Since this week saw the arrival of the lovers holiday known as Valentine’s Day, it felt appropriate to steer our 80’s past movie time in a more romantic direction (albeit a dark one!) – welcome to Forgotten Friday Flick! Today we’re heading into more somber territory for a black comedy filled with plenty of laughs, romance and guys with guns. Taking all high school movie conventions and turning them upside down and inside out, it’s a teen tale of lunch polls, cow tipping and a little murder before recess. Geeks, punks, brains and jocks look out for the ever popular…Heathers!
Veronica Sawyer is a high school girl on her way up. She’s a bright student, is well liked amongst her fellow classmates and has recently been inducted into the most powerful and feared clique in the school. Run by the three headstrong Heathers – the bitchy Heather Chandler, the bookish Heather Duke and the meek Heather McNamara – the new status amongst the rich and beautiful at first seems cool to Veronica. But seeing the effects of their cruelty begins to take a toll on her and she starts to question her choice in friends. Plus when she meets local trench coat smoking rebel Jason “J.D.” Dean, the two decide to hatch a plan to get back at the Heathers with some deadly results.
The above is a very vague and narrow description of the genius of Heathers, but for all newbies it’s all they’re getting. So rich in humor, underlying meaning and quirky and quotable lines (“our love is God – let’s go get a slushie!”) is Daniel Waters push-the-envelope script that it’s a piece of writing that all but defies not to go beyond a basic description. (And I wouldn’t want to spoil it anyway!) Matched with an almost surreal style by an early Michael Lehmann (pre-Hudson Hawk people!), it’s a film that goes for bold broke and as such redefines not only high school films but also the teen experience in general. (Where else can you catch a film that discusses the pros and cons of suicide, Bach and the way that life can “suck” all in one go!) And Lehmann isn’t afraid to get serious (the bits involving the beat down character of Martha Dunnstock are heartbreaking!) or spew satire (all the deliciously over-the-top scenes with Glenn Shadix’s Father Ripper steal the show!) in the name of creating a film that pushes boundaries – and looks cool doing it.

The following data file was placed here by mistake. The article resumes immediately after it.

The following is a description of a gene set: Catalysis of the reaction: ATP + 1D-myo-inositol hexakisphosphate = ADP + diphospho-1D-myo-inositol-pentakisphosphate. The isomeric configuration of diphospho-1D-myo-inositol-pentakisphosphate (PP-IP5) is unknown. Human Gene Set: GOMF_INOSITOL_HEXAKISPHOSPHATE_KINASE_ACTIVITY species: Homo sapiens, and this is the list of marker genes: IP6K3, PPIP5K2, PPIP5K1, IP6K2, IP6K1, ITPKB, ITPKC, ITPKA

But in the end, it’s the cast that is the final nail in the coffin of cool here beginning with a young Winona Ryder as the sassy Veronica who provides the right amount of glib and gumption to make the character a gal to root for. And as her rebel with a cause bad boy beau, Christian “greetings and salutations” Slater – appropriately channeling the spirit and attitude of a young Jack Nicholson – makes a terrific anti-hero who you both love and hate. (I wanted to BE him when I saw Heathers as a kid!) Plus the flick is then filled out with an absolutely flawless cast all around from the three Heathers of the title (an early Shannen Doherty, timid Lisanne Falk and uber-bitchy Kim “f@ck me gently with a chainsaw!” Walker!) to the wishy-washy parents of Veronica (the refined yet playful Jennifer Rhodes and Bill Cort!) and even the caustic demented father of Slater (Kirk “we beat the bitches” Scott!), so there’s not a single false performance within the heightened world of Heathers.
There’s been much talk over the years – especially from an eager Winona Ryder – about the possibility of a sequel and most fans ears perk up even at the mere suggestion. But looking back on the cinematic time capsule quality of Heathers I’m actually glad they never did it. The film captures and appropriately nurtures an original take on youth movies and being so different and daring (yes J.D., the extreme does seem to make an impression!) it wasn’t even a hit out of the theatrical gate. (Cult status came with its arrival on the home video market later!) To try to emulate and re-formulate what came so brilliantly out of nowhere seems like a futile exercise in trying to control the uncontrollable. Chaos may indeed be what killed the dinosaurs darling, but Heathers is one distinctive dino that will never die.